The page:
Although most common attacks point at the wp-login.php file that comes with all WordPress installations, servers and firewalls have been improved to block them and as a result hackers are now turning to the XML-RPC infrastructure found within WordPress Blogs.
What is XML-RPC?
It's a spec and a set of implementations that allow software running on disparate operating systems, running in different environments to make procedure calls over the Internet. Its remote procedure calling uses HTTP to transport the data and XML as the encoding.
In the context of WordPress, XML-RPC is used so other websites can send trackbacks and pings to the blog itself. Trackbacks are a way to notify legacy blog systems that you've linked to them. If you link to a WordPress blog they'll be notified automatically using pingbacks. This is helpful for those conscious of SEO scores and helps increase traffic.
There are various other other uses for XML-RPC such as the JetPack plugin and a lot of the WordPress iOS apps. In other words, it is a commonly used part of the system.
This particular vulnerability allows an attacker to bypass web server rate limits. This means that instead of the attacker sending one username with one password, they can now send one username with 500 passwords via the xmlrpc API (application program interface) as the attack allows the attachment of a common password library.
It might look something like this -
ruby ./wpbrute-rpc.rb --url=[...] --user=[...] --count=[...] --list=[...]
--url The wordpress RPC endpoint.
--user The username you would like to bruteforce.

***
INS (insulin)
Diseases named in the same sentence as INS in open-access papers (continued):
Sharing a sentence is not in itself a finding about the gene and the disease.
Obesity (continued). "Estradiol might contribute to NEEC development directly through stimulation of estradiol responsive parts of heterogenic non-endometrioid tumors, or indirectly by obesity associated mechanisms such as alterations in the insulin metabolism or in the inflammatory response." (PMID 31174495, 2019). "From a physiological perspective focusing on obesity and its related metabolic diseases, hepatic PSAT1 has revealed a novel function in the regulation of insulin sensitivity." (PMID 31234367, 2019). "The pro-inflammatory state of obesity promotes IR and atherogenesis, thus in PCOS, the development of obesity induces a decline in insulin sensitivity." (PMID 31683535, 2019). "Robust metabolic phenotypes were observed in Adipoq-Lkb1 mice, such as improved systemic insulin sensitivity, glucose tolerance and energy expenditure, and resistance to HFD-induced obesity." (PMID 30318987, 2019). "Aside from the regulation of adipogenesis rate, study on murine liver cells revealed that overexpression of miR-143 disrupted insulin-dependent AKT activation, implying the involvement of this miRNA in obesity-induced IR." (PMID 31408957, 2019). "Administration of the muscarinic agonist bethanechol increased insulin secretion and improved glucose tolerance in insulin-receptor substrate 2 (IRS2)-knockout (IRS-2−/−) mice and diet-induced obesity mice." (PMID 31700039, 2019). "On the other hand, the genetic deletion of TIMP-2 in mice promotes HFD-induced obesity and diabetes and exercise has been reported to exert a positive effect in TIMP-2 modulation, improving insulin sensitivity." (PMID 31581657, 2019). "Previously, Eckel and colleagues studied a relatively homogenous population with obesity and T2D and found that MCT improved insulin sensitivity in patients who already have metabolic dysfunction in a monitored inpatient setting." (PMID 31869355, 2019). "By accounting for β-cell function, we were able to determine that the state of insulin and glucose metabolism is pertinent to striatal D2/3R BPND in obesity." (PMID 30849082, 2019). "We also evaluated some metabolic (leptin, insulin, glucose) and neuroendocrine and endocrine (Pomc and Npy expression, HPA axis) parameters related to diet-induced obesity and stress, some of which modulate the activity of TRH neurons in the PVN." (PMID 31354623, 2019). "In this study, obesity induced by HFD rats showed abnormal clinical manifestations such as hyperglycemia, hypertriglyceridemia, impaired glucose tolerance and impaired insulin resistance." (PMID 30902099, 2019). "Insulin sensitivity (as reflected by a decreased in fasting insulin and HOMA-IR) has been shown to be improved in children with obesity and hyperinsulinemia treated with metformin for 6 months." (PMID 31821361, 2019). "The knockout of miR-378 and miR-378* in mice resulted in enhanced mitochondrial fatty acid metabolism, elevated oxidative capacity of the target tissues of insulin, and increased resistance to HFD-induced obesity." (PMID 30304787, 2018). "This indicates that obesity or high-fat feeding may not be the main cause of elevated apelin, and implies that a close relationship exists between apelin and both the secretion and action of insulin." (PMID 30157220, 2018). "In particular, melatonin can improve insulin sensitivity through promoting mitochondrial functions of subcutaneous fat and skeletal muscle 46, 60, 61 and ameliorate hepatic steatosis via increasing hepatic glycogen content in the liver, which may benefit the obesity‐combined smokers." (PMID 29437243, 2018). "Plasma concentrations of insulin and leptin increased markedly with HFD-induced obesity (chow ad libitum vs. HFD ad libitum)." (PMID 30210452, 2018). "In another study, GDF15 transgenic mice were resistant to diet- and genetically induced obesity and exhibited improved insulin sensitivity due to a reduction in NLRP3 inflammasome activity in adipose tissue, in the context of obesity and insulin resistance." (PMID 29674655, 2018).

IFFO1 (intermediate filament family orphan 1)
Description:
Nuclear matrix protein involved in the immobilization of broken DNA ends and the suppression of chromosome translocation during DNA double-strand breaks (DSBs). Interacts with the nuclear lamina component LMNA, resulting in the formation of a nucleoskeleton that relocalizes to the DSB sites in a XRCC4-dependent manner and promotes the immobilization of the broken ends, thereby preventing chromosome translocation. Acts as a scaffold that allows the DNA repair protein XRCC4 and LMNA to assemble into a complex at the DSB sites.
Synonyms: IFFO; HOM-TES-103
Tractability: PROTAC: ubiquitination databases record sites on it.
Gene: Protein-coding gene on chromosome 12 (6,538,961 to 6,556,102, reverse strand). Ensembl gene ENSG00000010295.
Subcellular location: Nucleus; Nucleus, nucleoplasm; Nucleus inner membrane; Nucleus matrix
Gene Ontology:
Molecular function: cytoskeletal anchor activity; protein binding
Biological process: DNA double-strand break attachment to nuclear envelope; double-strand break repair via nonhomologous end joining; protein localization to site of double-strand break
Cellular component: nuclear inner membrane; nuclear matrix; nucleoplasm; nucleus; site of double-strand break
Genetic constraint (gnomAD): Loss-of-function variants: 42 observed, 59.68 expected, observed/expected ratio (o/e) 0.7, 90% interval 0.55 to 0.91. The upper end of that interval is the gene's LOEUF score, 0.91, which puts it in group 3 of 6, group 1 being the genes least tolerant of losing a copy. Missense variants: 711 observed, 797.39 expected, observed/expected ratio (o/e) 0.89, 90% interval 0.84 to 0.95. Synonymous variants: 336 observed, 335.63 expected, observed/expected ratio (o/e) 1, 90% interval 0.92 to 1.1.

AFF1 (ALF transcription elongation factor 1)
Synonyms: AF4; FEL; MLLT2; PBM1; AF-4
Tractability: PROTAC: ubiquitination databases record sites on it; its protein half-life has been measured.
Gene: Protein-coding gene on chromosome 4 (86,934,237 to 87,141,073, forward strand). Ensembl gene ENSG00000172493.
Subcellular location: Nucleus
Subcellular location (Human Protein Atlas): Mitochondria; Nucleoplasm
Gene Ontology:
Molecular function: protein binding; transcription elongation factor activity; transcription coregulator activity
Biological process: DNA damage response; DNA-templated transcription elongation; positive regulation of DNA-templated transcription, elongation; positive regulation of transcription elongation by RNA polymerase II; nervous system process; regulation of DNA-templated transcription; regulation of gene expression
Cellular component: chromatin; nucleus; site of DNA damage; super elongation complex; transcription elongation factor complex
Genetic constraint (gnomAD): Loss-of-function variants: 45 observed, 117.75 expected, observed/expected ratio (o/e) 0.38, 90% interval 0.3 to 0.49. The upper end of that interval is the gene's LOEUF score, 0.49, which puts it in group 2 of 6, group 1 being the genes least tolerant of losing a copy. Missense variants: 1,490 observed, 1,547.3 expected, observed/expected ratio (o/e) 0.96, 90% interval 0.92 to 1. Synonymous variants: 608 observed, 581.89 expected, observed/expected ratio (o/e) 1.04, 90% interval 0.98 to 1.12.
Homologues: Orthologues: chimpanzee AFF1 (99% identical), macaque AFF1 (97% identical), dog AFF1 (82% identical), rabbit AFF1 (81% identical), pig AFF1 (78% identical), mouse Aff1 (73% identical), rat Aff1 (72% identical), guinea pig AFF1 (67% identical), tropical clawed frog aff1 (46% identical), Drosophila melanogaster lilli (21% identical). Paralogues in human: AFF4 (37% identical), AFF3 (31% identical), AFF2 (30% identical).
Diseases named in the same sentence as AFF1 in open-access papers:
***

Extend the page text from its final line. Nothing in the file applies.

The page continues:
--count The number of attempts per RPC request
--list The path to your password dictionary.
There is no known fix coming from WordPress. Users on the WordPress forums are currently reporting that using configuration files like .htaccess or nginx.conf to block access to the xmlrpc.php file could solve the problem. This works because the files would no longer be accessible from web clients, not allowing it to execute code, but still function as usual.
On Apache web servers you might write something like -
Deny from all
As mentioned above, blocking all access to xmlrpc.php breaks some plugins' functionality - mostly JetPack. With that in mind, if you are not using JetPack or any of the other plugin that require it XML-RPC, it might be a good idea to block direct access to it altogether.
Being as popular as it is, it is no surprise that WordPress is often under attack. Some 48 percent of Technorati's top 100 blogs are using WordPress. This equates to 74.6 million sites using circa 30,000 plugins. The wordpress.com website currently gets more traffic than Amazon, and six new posts every second appear on wordpress.com blogs.